The MLB trade deadline has come and gone with a flurry of moves that have seemingly set up certain teams well for the stretch, added depth for others, and allowed certain teams to boost their farm system for the future. If you are like me and restart your MLB The Show franchise every time a new roster is dropped, then now is the real start of the season for people like us. Thankfully, the roster creators in the Ridin’ Roster camp have the community covered, as they work with Sony’s official release and update the minor league rosters, lineups, and ratings as closely as possible.
Now, sadly my beloved Chicago Cubs are in a rebuilding phase, and finishing a complete season with them is a rather daunting task, so for the second half of the season and into the winter I am looking for a team that can be fun, exciting, and yet still provide a bit of a challenge to make the playoffs. If you’re looking for an easy ride into the playoffs, the obvious choices are there with the Braves, Mets, Dodgers, Yankees, and Astros. There is nothing wrong with this approach, but I’m looking at five teams that have the talent and depth post-deadline to fight their way into the playoffs if things go right and the team stays healthy.
My Five Teams
Toronto Blue Jays
A lineup that is the envy of fans, the Blue Jays are a team that is dangerous from one through nine on most days. That’s a lineup that is powered by Vlad Guerrero Jr., Bo Bichette, Matt Chapman, George Springer, Teoscar Hernandez, and a pitching staff that currently sports a team ERA of 3.93, that is headlined by Alek Manoah.
I was a bit disappointed in the Blue Jays’ failure to land one of the prized pitching options at the deadline, but they did add some bullpen help in Anthony Bass and Zach Pop, and added the versatile Whit Merrifield. I thought Ian Happ or Noah Syndergaard were two moves that made sense for the club, but obviously the Jays felt otherwise.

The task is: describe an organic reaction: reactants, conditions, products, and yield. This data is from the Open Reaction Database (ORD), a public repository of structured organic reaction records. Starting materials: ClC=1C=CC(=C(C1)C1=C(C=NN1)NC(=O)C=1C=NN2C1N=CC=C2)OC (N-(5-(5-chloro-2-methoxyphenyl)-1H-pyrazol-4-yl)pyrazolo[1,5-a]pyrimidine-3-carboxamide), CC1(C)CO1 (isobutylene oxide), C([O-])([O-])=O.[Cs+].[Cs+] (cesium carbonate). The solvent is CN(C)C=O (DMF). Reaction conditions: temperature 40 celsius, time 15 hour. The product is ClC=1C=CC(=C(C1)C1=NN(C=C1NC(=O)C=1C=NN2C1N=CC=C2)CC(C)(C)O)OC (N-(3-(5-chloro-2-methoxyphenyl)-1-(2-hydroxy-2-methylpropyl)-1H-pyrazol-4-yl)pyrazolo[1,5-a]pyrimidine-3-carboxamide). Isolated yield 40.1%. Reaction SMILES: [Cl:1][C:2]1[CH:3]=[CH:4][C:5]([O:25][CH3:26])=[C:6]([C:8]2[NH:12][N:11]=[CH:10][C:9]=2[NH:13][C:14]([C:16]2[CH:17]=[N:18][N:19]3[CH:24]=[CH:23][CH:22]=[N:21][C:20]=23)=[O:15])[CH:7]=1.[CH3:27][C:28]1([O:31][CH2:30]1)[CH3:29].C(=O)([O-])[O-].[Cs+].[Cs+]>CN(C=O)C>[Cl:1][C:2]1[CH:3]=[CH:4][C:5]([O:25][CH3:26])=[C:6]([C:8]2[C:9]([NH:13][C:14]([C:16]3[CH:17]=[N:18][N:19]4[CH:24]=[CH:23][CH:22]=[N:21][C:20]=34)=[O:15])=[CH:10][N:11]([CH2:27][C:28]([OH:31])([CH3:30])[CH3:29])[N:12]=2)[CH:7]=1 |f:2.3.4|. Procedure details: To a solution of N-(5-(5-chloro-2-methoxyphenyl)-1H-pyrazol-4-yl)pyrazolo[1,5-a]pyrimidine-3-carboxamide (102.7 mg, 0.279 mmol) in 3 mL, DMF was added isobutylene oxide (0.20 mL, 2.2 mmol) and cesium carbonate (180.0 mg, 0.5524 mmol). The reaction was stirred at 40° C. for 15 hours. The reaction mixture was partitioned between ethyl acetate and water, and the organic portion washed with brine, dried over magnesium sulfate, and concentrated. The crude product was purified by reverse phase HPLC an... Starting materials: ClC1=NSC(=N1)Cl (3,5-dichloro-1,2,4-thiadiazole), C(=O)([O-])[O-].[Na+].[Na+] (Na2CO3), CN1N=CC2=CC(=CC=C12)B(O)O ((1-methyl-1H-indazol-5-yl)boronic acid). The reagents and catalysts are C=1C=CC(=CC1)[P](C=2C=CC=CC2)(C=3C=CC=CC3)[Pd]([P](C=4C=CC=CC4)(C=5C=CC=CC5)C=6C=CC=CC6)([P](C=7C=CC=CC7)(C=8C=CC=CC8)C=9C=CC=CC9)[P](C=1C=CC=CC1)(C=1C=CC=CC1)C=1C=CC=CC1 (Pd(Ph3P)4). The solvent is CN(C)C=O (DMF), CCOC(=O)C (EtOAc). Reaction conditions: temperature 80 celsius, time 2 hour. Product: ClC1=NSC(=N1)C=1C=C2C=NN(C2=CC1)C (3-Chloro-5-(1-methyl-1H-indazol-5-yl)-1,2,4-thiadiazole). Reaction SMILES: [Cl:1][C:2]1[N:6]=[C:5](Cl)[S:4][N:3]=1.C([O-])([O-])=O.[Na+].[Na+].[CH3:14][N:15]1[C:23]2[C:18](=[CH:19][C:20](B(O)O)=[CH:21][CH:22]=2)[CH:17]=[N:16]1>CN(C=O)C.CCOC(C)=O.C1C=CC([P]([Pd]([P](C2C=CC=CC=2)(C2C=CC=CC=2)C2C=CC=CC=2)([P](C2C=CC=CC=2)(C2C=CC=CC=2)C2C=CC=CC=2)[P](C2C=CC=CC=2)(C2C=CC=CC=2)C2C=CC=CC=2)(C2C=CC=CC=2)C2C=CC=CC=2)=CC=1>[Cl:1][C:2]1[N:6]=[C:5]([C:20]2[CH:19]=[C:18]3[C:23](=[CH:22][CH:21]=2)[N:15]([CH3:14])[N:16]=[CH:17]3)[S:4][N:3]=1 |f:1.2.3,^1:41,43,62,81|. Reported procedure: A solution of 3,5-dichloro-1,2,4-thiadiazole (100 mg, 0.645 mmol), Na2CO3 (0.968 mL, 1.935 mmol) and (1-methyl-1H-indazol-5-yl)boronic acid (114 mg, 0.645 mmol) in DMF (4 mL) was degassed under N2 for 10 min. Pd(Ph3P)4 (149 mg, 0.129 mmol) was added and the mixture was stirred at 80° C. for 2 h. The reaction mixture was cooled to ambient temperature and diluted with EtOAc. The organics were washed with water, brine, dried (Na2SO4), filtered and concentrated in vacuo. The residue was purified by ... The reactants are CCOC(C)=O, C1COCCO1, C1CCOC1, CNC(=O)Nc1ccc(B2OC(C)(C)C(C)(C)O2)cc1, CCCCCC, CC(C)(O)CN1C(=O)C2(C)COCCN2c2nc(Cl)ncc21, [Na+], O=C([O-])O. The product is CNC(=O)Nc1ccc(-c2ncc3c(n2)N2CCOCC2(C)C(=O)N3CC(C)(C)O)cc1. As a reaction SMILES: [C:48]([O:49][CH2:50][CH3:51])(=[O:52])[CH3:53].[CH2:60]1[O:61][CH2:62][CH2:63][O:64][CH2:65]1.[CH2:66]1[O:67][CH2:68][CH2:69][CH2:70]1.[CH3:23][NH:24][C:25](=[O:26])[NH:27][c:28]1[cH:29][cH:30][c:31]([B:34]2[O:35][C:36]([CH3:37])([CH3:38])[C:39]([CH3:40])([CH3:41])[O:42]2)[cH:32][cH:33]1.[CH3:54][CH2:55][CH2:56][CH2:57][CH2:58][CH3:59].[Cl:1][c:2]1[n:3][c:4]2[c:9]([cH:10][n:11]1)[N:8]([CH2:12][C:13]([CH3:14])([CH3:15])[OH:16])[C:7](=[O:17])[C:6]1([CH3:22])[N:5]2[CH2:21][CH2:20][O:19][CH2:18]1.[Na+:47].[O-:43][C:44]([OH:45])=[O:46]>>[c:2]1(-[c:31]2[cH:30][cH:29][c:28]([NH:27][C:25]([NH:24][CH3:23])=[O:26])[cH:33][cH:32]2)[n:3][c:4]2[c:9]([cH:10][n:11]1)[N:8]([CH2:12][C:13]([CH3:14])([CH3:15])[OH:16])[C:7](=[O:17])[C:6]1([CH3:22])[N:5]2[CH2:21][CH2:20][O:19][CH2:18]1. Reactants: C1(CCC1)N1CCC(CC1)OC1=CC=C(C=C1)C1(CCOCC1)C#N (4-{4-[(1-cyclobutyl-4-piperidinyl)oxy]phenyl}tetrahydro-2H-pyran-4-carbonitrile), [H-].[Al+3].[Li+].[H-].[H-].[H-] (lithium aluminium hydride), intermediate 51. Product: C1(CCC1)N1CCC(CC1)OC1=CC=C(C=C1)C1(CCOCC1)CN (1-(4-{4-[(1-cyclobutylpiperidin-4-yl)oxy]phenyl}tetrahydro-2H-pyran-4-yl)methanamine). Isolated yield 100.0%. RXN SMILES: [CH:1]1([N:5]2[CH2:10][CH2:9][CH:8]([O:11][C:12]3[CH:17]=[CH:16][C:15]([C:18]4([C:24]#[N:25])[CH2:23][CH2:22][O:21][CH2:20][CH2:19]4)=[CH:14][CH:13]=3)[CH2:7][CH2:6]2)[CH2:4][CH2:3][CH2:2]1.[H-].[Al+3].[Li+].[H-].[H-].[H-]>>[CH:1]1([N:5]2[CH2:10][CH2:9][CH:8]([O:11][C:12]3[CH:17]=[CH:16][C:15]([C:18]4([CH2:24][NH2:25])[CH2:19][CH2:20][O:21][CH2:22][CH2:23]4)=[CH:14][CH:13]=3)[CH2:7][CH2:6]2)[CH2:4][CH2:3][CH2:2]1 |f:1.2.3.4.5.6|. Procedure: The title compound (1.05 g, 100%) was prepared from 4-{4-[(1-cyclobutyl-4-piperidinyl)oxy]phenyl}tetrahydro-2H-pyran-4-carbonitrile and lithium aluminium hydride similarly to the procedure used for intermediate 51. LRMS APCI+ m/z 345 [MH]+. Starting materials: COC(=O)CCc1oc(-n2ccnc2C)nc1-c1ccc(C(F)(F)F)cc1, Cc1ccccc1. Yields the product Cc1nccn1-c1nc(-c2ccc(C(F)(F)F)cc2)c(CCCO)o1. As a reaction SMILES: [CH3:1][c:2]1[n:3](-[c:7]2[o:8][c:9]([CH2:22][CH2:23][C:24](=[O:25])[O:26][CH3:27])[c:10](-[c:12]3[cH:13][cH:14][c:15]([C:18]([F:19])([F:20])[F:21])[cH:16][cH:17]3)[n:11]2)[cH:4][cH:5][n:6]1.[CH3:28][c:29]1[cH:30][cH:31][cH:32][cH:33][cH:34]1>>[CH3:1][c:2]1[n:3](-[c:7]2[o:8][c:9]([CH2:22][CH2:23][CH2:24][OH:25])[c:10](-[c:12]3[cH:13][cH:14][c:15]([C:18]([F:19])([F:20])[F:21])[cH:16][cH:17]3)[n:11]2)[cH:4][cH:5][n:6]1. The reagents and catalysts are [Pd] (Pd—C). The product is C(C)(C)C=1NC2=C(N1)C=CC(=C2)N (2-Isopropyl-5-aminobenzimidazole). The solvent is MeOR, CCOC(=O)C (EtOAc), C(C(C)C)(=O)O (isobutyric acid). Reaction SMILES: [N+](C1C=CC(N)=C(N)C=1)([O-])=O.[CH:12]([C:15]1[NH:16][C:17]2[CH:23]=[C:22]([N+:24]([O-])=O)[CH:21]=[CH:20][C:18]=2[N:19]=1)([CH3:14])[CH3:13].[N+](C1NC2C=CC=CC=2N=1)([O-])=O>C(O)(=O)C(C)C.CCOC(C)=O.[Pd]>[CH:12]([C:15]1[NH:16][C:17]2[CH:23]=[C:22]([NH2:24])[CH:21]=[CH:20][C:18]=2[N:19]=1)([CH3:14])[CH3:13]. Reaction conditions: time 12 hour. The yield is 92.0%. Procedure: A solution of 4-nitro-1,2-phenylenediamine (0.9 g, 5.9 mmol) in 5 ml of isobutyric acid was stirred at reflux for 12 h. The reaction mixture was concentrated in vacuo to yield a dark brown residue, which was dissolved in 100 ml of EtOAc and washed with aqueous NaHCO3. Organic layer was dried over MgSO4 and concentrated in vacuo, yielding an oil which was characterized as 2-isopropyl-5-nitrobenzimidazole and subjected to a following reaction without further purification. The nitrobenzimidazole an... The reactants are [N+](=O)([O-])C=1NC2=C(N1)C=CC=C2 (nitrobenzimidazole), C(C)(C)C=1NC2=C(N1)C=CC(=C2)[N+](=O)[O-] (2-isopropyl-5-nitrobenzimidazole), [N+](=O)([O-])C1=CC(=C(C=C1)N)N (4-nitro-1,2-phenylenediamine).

At this stage, it’s evident the Jays are hoping Springer’s elbow can heal properly, and plan on making a run for the playoffs with who they brought to the dance. Sitting at 9 games over .500 and still 10 games back of the struggling Yankees, could the Jays find a way to take the American League East?
That’s where you come in. Taking control of the Blue Jays is going to provide a ton of excitement at the plate in MLB The Show, and if you can squeeze enough production out of a solid starting staff and decent bullpen, the division and a playoff run could be in the cards.
The Mariners haven’t been this fun to watch since the days of Suzuki, Buhner, Martinez, and Cameron. Fine, maybe that’s an exaggeration, but still. Since starting the season 9-11, the Mariners have found a way into the playoff conversation with the help of a 14-game winning streak, a solid starting staff, and one of the league’s best bullpens.
While the pitching may be a bit better than the bats at this point, the Mariners still provide a threat at the plate, both with the long ball and the ability to draw walks. This a team that is young and hungry and knows how to win on the road, as one of only three teams in the American League with a winning road record (30-26)
While there is a struggle at the plate even now for consistency, make no mistake that playing with the Mariners in MLB The Show can still be a great time. Guys like Cal Raleigh, Ty France, Eugenio Suarez, Jesse Winker, and of course Julio Rodriguez all see to that.
Another perk if you’re looking for a long franchise run is how young the Mariners are as a whole, which helps keep budget concerns at a minimum.
An already solid staff was given the addition of prized trade option, Luis Castillo, which was a massive acquisition. They also added some depth in the form of Jake Lamb and Matthew Boyd (injured but worth the chance) at the deadline. Taking down the Astros to win the West in MLB The Show might be a tall task, but regardless, the Mariners are a great choice at the plate and on the mound, and have one of the best stadiums in all of baseball.